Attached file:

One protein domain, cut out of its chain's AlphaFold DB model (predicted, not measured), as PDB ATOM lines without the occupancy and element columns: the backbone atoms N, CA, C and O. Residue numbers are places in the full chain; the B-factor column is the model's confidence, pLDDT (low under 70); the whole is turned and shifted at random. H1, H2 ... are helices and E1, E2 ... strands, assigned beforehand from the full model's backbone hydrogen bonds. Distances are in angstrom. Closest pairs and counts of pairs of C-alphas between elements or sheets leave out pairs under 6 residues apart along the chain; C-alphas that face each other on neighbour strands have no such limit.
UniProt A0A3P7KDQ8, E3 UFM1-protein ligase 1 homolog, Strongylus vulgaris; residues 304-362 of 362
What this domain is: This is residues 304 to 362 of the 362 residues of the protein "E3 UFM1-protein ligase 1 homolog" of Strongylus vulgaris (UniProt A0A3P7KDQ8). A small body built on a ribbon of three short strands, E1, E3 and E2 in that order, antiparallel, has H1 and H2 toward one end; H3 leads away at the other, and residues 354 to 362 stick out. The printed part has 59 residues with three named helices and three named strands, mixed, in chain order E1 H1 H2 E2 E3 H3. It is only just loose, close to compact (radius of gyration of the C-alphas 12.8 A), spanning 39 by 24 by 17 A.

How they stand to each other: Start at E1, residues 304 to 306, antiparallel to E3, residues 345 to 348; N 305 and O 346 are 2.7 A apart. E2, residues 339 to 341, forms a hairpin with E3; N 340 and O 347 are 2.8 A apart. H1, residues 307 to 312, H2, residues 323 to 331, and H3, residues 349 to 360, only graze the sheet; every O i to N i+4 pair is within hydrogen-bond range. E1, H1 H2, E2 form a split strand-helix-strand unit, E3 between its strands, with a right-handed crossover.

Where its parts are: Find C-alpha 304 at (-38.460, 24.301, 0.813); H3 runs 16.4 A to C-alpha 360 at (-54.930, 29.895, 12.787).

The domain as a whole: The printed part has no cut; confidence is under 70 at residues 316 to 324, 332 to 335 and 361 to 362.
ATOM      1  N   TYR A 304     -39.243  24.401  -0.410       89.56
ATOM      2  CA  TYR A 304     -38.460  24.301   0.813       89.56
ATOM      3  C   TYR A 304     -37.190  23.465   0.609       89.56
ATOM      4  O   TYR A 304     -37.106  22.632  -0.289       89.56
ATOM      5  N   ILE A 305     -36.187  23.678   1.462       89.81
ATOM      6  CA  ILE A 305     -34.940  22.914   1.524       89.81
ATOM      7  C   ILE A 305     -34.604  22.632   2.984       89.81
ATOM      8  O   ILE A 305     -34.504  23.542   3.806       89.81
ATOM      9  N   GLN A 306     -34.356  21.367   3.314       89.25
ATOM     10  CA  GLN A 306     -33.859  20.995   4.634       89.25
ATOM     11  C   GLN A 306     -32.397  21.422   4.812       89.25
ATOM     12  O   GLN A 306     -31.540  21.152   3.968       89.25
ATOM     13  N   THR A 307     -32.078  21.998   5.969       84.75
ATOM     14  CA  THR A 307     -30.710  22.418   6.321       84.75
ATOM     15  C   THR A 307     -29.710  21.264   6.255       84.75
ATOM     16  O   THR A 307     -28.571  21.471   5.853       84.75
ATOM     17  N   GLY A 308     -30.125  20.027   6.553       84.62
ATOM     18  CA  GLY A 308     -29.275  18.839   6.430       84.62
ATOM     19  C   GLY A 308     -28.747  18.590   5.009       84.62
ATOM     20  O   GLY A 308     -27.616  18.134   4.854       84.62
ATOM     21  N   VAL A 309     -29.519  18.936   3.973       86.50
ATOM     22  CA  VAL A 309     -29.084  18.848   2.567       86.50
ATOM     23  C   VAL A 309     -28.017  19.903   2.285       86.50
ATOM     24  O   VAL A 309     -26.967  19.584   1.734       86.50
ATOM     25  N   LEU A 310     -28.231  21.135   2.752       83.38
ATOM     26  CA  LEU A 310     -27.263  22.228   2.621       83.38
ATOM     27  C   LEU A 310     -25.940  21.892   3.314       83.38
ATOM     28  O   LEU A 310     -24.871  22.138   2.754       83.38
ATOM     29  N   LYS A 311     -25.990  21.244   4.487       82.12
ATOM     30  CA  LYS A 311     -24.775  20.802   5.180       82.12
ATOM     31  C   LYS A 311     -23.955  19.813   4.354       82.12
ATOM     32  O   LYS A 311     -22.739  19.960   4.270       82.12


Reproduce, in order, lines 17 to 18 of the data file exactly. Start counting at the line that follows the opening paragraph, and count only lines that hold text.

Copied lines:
ATOM     12  O   GLN A 306     -31.540  21.152   3.968       89.25
ATOM     13  N   THR A 307     -32.078  21.998   5.969       84.75